Research shows Canadian athletes feel (un)safe in sports

Faculty of Health Sciences

By the School of Human Kinetics

Marie Dominique Antoine - Communications, Faculty of Health Sciences

Fille se reposant après une séance d'entraînement, professeur Eric MacIntosh.
Sport organizations frequently face allegations of a culture — the values, beliefs and assumptions that define behaviour among individuals in a shared setting — that is toxic. Over time, certain behaviours and practices become accepted and reinforced, despite questionable outcomes.

Eric MacIntosh, a professor of sport management at the School of Human Kinetics, is working on a research project seeking to promote a safer high performance sport culture. MacIntosh and his colleagues interviewed 28 Canadian high performance athletes who are (or were) on a path to the podium at the highest level of their sport about what safe sport means to them, when they feel unsafe in sport and how a culture of safe sport might be achieved. 

MacIntosh and his colleagues suggest that a shift in culture requires an understanding of the culture’s current undesirable aspects as well as of preferred values, beliefs and practices. Understanding athletes’ perspectives is critical because they experience the culture and can help create the changes needed. 

The athletes interviewed discussed coaches at length, providing examples of unsafe behaviours and practices. Coaches hold a significant influence on athletes’ professional lives, as the gatekeepers of resources like information, opportunities and financial support. They hold extreme power with little or no accountability.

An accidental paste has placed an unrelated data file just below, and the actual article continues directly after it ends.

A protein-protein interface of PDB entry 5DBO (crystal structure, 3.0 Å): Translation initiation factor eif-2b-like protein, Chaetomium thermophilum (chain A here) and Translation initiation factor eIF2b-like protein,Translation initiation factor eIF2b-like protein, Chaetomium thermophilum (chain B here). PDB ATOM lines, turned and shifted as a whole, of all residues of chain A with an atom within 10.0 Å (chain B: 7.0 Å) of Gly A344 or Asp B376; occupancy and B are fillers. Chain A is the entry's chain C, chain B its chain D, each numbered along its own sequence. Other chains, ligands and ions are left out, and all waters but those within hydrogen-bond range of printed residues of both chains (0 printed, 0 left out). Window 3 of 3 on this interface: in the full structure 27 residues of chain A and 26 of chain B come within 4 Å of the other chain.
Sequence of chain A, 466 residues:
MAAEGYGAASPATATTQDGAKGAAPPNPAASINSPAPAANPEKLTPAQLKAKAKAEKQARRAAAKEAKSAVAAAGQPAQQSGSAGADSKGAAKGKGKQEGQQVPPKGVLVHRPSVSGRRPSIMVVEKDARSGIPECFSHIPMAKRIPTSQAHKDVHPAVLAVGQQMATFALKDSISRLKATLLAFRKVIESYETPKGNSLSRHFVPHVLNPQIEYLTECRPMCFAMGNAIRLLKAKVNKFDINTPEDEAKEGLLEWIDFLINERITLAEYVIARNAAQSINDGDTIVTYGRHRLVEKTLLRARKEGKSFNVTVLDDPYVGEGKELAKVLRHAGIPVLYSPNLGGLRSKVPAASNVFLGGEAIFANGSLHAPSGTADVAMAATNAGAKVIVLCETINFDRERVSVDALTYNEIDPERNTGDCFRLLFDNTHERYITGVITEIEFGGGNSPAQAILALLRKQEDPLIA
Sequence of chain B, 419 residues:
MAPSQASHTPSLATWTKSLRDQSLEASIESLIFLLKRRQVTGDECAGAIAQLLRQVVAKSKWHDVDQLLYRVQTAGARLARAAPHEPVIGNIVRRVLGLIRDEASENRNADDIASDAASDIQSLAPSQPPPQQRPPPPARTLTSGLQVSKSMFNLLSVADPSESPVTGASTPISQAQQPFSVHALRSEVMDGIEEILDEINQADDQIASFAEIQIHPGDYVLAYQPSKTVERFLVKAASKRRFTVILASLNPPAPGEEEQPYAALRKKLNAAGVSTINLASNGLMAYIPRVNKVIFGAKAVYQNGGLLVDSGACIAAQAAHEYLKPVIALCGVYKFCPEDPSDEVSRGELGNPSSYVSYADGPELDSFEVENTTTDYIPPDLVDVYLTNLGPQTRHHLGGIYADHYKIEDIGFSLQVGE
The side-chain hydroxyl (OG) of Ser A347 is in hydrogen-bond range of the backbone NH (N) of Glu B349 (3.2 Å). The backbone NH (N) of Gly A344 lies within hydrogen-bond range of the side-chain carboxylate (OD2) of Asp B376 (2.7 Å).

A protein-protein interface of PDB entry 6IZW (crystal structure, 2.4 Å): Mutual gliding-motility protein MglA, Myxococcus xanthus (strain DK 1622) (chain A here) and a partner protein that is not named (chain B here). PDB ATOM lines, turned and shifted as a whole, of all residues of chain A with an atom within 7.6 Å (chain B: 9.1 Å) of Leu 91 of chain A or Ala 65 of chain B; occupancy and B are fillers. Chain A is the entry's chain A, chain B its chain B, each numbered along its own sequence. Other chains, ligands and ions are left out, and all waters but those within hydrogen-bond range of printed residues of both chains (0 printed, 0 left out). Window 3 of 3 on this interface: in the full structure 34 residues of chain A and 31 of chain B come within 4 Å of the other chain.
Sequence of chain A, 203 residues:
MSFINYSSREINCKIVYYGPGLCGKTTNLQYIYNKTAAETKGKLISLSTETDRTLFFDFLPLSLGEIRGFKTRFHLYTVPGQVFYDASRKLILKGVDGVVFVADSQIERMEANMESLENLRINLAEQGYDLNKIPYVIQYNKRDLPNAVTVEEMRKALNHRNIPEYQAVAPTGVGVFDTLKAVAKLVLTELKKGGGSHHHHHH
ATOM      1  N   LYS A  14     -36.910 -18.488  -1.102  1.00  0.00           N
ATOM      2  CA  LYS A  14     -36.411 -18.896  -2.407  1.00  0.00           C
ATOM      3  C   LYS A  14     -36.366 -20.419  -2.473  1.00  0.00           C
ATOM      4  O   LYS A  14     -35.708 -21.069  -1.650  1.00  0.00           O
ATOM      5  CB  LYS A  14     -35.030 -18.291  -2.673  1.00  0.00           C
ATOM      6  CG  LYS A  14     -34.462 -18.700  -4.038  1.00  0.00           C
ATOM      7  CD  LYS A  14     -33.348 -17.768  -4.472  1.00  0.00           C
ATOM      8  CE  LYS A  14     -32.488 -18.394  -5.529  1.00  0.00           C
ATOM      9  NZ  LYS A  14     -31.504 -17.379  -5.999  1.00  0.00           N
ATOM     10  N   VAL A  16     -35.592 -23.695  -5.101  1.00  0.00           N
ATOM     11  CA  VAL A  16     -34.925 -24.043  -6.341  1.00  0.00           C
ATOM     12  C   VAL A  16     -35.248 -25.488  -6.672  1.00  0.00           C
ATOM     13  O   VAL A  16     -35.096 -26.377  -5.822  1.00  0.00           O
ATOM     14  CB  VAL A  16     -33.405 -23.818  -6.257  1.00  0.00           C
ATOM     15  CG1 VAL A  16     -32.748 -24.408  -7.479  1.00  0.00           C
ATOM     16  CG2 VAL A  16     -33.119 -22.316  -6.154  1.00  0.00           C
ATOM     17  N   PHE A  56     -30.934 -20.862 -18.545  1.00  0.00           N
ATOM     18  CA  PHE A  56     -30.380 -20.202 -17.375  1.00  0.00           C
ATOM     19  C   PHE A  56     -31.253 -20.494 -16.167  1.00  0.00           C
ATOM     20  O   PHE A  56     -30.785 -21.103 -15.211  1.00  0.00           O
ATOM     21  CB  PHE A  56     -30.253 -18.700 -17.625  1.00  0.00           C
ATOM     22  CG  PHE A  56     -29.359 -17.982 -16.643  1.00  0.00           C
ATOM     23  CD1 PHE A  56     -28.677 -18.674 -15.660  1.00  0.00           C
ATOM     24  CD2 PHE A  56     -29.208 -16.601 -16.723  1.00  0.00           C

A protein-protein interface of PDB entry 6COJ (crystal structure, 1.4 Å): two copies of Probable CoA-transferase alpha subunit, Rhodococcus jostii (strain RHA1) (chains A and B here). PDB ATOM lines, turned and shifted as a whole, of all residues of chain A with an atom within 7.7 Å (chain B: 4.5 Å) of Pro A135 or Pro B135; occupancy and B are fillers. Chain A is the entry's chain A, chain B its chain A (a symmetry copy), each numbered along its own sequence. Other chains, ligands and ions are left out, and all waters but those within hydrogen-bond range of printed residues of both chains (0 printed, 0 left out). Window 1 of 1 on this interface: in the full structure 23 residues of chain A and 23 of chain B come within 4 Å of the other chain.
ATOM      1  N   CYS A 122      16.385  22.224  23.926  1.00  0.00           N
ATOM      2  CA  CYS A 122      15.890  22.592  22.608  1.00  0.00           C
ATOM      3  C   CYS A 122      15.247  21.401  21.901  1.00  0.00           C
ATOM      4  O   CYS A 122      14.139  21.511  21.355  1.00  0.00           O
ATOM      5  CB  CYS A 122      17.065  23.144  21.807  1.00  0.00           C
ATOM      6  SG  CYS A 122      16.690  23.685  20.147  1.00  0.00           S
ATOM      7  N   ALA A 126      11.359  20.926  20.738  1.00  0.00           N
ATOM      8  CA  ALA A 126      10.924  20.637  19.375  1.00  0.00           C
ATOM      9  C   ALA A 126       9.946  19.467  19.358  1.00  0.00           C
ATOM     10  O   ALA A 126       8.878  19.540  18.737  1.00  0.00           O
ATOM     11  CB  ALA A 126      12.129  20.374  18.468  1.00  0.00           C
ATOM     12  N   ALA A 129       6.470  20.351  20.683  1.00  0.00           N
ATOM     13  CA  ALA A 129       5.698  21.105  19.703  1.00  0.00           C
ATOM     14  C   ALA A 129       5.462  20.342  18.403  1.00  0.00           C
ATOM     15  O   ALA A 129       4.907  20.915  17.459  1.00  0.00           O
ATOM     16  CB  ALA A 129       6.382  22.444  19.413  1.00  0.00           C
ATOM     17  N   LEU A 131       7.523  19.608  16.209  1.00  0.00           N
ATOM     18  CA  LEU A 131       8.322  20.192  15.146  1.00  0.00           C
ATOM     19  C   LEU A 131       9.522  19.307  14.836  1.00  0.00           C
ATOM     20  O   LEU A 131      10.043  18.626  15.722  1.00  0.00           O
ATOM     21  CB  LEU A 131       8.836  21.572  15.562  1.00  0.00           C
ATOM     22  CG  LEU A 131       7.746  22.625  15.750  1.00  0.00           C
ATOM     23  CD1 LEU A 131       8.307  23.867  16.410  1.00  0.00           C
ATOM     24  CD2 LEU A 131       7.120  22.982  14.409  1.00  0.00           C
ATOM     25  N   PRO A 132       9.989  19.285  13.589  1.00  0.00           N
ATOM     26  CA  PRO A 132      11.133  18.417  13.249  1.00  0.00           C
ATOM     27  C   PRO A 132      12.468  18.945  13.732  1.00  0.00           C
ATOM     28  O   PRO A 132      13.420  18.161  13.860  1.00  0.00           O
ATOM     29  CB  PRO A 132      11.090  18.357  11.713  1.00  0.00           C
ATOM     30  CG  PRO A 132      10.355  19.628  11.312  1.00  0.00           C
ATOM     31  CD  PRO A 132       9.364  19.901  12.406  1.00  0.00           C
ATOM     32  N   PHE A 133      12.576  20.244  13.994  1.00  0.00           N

The athletes reported examples of coaches overstepping boundaries in the coach-athlete relationship. Some have gone as far as using their position of authority to influence areas of athletes’ lives where athletes should have autonomy. 

Overly aggressive behaviours, which the athletes equate to belittling, having their character attacked and having their confidence broken, were also reported. Feelings of exclusion and isolation when coaches show favouritism toward other athletes, putting athletes at risk of falling behind, also were reported. 

MacIntosh and his colleagues stress that these coaches’ behaviours and practices should not just be “the way things are,” as they contribute to an environment where athletes feel vulnerable, fearful, intimidated, devalued and mistrustful of those with such influence on them.  

The athletes’ stories should prompt a shift in coaches’ behaviour, one that starts with clarity and a reset of expectations and boundaries, and includes increased accountability. 

Here are some examples of a safer sports culture: 

  • The coach is knowledgeable about athletes’ development and self-aware. 

  • The athletes’ best interests (individual development, positive personal relationships, being understood and heard) are prioritized.

  • There’s a sense of community shared by athletes and coaches, featuring open communication, inclusion and trust (a sense of being “in it together,” of family). 

  • There’s ancillary support (e.g., physiotherapy, nutrition and mental performance counselling, media support). 

  • Regulations are in place and followed (playing regulations, rules, practice guidelines; safe venues and equipment; clean sport codes of conduct). 

In phase two of the project, MacIntosh and his colleagues plan to highlight coaches’ and administrators’ voices to allow for a fuller understanding of high performance sport culture.  

In the meantime, MacIntosh and colleagues recommend Safe Sport Training, developed by the Coaching Association of Canada. They also recommend adherence to the Responsible Coaching Movement (RCM), but believe the system must go beyond the RCM pledge.